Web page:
There is so much photography education around these days, you really do have a wide choice of places to learn from. You-Tube anyone? In fact, there are so many choices around that it can kinda get overwhelming. Like that restaurant menu with 123 things on the menu. Ah yeah, I’ll just have a coffee to go thanks. But when you plant yourself in the right environment with the right person/community to guide you, you will grow crazy quickly.

Let me tell you a quick story. I bought a punnet of sage plants from the hardware the other day. There was four in the packet. I don’t need four. We are on tank water and I just need one well-loved shrub to provide me with some leaves for cooking. But I have never grown sage before so I thought I’d do an experiment. I planted the sage in four different spots and watered them equally for two weeks. The first plant got dusted up by Twinkle Star our chicken. Bad spot! The next two were either too shady or too rocky because while the plants are still living, they’re not growing much. Alive? Yes. Growing? No.

The final plant must be in the perfect spot. The spot is free-draining, sandy soil and sunny and the sage has more than quadrupled its size in less than two weeks. If it had a face, I’m pretty sure it would be smiling at me. It just looks happy.

The thing is, if you find the right girl crew to support you, you will be exactly like my happy sage plant. In the right conditions to flourish. If you accidentally find yourself in a not-so-great spot, then no matter how much you put into it, it’s gonna feel like a hard slog. Every photography educator or website has its own methodology behind the teaching, a way of looking at the world and the problem-solving aspect of photography that guides how they do what they do and how they interact with their community.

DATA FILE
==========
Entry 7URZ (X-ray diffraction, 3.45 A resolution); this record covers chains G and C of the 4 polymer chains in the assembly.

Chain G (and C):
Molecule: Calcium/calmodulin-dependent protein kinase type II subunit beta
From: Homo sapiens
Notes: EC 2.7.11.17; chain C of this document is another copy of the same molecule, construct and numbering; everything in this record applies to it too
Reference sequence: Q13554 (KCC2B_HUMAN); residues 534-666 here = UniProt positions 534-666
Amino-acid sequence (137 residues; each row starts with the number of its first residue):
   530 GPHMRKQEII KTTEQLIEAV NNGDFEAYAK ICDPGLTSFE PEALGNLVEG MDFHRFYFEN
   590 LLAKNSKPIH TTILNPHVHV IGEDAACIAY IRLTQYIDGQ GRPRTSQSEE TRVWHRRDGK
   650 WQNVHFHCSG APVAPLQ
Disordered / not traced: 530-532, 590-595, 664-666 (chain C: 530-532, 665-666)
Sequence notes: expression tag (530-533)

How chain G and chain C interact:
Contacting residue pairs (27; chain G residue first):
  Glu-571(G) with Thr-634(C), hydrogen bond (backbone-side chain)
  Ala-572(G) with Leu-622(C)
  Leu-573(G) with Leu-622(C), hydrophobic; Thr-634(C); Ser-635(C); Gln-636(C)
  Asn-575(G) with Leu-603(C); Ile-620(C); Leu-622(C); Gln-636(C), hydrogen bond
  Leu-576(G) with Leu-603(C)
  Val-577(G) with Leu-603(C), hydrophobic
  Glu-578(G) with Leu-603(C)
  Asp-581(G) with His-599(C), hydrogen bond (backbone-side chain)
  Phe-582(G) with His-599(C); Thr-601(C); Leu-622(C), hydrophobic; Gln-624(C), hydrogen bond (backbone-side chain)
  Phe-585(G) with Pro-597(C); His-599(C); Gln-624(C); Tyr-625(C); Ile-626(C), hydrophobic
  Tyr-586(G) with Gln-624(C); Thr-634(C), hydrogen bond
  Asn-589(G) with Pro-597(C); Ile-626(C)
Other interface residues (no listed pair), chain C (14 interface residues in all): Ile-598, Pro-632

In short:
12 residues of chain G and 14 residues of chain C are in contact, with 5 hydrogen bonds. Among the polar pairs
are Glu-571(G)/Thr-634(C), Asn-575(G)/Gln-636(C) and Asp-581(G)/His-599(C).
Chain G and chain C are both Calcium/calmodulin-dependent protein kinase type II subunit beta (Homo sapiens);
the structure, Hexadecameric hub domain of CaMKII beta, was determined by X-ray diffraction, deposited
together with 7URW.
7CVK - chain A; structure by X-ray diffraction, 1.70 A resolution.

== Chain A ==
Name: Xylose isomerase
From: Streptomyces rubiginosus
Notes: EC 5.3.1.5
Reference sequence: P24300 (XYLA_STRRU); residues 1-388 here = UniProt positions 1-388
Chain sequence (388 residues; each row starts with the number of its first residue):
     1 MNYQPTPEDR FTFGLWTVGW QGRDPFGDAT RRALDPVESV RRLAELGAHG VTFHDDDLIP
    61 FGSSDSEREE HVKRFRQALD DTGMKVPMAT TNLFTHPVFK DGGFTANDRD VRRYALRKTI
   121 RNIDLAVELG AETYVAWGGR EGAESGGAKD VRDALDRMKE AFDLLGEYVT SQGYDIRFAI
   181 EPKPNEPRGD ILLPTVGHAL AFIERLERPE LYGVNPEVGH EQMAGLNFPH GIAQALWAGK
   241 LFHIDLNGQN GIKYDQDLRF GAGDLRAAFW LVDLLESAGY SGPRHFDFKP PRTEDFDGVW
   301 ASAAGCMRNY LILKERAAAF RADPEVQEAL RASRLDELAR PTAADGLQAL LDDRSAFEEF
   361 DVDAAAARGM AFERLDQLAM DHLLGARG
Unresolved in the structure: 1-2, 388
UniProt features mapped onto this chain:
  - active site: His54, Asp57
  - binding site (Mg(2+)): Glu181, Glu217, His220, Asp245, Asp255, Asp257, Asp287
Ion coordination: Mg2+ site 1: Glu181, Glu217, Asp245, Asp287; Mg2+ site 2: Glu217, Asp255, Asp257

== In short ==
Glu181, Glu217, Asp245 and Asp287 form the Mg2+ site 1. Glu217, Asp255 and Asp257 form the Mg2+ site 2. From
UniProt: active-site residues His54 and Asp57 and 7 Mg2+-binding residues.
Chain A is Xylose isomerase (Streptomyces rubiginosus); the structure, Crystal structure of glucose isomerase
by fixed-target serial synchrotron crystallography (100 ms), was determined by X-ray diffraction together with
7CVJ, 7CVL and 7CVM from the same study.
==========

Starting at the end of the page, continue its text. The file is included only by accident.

Find someone special and reach out to them.

If you find that special someone/community that aligns with your worldview and makes images similar to the ones you would like to make, reach out to them. There are literally hundreds of ways to capture a single scene and if something about their images and personality speaks to you, they’re probably a good fit. It’s when you begin picking little bits from here and little bits from there that you can easily begin feeling confused. Then you feel bad. Then you put your camera back in the box. I know your time is precious, so take just a little bit of time up front to find an educator/community you click with and go the journey with them. You’ll be so glad you did.

So there you have it friends, my four best tips to getting you started with your new camera! You’re about to set off on a wild and fulfilling adventure and you have all you need in your backpack to get off to a great start. If you haven’t joined us yet, hop on over to the OB Workshop Success Squad FB Group and join our amazing girl crew. Some amazing things are happening there. We are adventurers too.

See you in the sun!
Kath